The beauty of One Flew Over the Cuckoo's Nest is that it's a fairly easy story to analyze, and an analysis of the way the novel/film goes about topics such as mental health, the corruption of bureaucracy, and what confines the human spirit are all worthwhile topics that can still make significant headway today. And while One Flew Over the Cuckoo's Nest is not a straight-up message film on the importance of mental health, trying to say, "all people in mental institutions are human beings too", it's an uplifting encouragement about how people should not be prisoners of their own minds, and that, under the right circumstances, it's encouraged to break out of the status quo. This kind of approach is a very interesting one. On one hand, Milos Forman is allowing the film to soak in all the cynicism and rebellious attitudes that permeated throughout American culture in the 1970's, evident in the way that McMurphy earns the trust of the other patients and encourages them to stand up and oppose Nurse Ratched: voting to watch the World Series instead of having the nightly group meeting and questioning the medicine they're told to take every day, for example. On the other hand, Forman is encouraging positive messages about soul-searching and being human, primarily seen through the relationship between McMurphy and Chief. The film's cynical attitude and messages about humanity, you would think, should contradict one another, but they don't. The cynicism and positive messages actually complement one another, as if to say there is good to be had if you know where and when to be cynical and rebellious.
- None of the film's messages would feel worthwhile had it not been for some outstanding performances, primarily Jack Nicholson and Louise Fletcher. McMurphy and Ratched are total opposites: McMurphy is the goofy, fun-loving rebel who tries to encourage everyone around him, while Nurse Ratched is the cold-hearted, all-business enforcer who strictly imposes the rule book on others. When Jack Nicholson is giving his all, he makes sure you know it. There is a not a dull moment to be had when Nicholson is on screen. McMurphy is either going to amuse you by doing/saying something funny, or he's going to explode with frustration and anger (and when he dies, the film takes a sharp dramatic turn). Either way, Nicholson does a great job of giving McMurphy an all-around charming and upbeat feel to him, despite the fact that we know McMurphy's a criminal who we don't want to invite over as the guest of honor to a fancy dinner party.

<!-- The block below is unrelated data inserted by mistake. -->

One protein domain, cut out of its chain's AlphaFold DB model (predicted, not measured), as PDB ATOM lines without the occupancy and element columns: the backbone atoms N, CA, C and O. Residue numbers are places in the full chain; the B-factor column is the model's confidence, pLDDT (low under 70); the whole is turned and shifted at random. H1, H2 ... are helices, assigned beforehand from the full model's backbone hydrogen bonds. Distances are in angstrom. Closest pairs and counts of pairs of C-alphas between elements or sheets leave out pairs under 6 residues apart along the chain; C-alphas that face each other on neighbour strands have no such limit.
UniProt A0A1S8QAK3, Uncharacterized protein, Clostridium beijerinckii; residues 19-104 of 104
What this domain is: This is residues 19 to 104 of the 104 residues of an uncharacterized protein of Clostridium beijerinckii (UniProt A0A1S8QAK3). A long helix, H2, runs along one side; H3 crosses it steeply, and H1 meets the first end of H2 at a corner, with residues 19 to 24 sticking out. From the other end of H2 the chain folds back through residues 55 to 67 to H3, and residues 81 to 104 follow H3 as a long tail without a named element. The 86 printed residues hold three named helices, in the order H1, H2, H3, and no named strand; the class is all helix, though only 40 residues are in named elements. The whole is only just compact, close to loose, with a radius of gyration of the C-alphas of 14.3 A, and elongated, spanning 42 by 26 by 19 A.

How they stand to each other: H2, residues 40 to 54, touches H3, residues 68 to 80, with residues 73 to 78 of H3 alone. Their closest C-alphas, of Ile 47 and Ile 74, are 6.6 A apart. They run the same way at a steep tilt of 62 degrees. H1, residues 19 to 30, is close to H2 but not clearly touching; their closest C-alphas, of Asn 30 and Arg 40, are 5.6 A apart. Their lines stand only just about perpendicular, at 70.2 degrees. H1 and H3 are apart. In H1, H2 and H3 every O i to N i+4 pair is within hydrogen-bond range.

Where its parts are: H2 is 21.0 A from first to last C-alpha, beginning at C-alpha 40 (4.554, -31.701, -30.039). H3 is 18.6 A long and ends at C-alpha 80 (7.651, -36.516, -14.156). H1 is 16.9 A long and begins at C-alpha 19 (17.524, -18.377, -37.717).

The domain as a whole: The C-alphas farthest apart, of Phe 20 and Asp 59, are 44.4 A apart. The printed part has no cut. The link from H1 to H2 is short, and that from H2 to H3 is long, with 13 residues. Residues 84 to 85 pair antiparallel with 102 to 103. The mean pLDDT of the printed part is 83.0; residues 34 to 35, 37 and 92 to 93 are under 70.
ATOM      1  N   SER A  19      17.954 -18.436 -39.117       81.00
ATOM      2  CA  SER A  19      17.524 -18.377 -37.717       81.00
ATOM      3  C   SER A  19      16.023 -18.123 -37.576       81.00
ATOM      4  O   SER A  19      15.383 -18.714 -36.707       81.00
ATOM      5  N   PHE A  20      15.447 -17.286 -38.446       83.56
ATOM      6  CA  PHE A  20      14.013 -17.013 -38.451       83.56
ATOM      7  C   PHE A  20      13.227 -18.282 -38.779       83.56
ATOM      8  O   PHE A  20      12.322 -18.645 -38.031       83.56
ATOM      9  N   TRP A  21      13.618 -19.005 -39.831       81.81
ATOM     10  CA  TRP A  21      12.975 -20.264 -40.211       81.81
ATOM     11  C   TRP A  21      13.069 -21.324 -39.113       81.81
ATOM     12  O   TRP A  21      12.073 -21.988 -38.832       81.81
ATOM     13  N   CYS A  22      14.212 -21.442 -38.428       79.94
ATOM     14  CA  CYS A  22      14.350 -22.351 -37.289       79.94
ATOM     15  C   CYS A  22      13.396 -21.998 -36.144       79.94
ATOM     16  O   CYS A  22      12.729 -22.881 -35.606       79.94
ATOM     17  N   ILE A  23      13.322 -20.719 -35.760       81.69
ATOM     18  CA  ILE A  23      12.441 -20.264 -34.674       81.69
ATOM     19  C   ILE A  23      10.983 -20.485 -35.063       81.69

Fletcher, meanwhile, is magnificent in the way that she makes Nurse Ratched so captivating to watch, and likewise, so despicable when she succeeds. Ratched never smiles or laughs during the film, and in the few times she gets angry or stern, she's very controlled. In the hands of the wrong actress, Nurse Ratched would more likely resemble a robot that is learning how to express emotion, but with Louise Fletcher, she gives Ratched the iron hide she needs without losing that cutting, passive-aggressive edge that makes her performance more human and all the more convincing. Nicholson and Fletcher don't have to be in the frame together in order for their individual performances to thrive. Whether they are on screen together or not, Nicholson and Fletcher show they are fully immersed in their roles, taking the film to soaring heights.
- It's something of a minor spoiler to say that One Flew Over the Cuckoo's Nest is light on plot, but but I think, when you add in the fact that the film clocks in at 133 minutes, it speaks volumes of the screenplay by Lawrence Hauben and Bo Goldman. Good portions of the film are made up of the meetings involving McMurphy, Nurse Ratched, and the other patients, and not once do they ever get boring. That's the other part that makes the lack of plot and longer running time combination more impressive: it's never boring. The dialogue throughout the film gives us engaging and interesting dives into the lives of each patient that come to be in McMurphy's circle of friends, with each and every new meeting becoming more snappy and argumentative. None of the characters go on long monologues about what they've learned in life and what they hope to get out of being in the mental institution. All the conversations are very natural with grounded dialogue, and because of all the different personalities bouncing off one another, it never grows old. Who knows what the likes of Billy Bibbitt or Charlie Chaswick are going to say next? Just when you've think they've said the funniest or craziest thing yet, they might say something new that's even funnier, even crazier, or, hell, maybe both.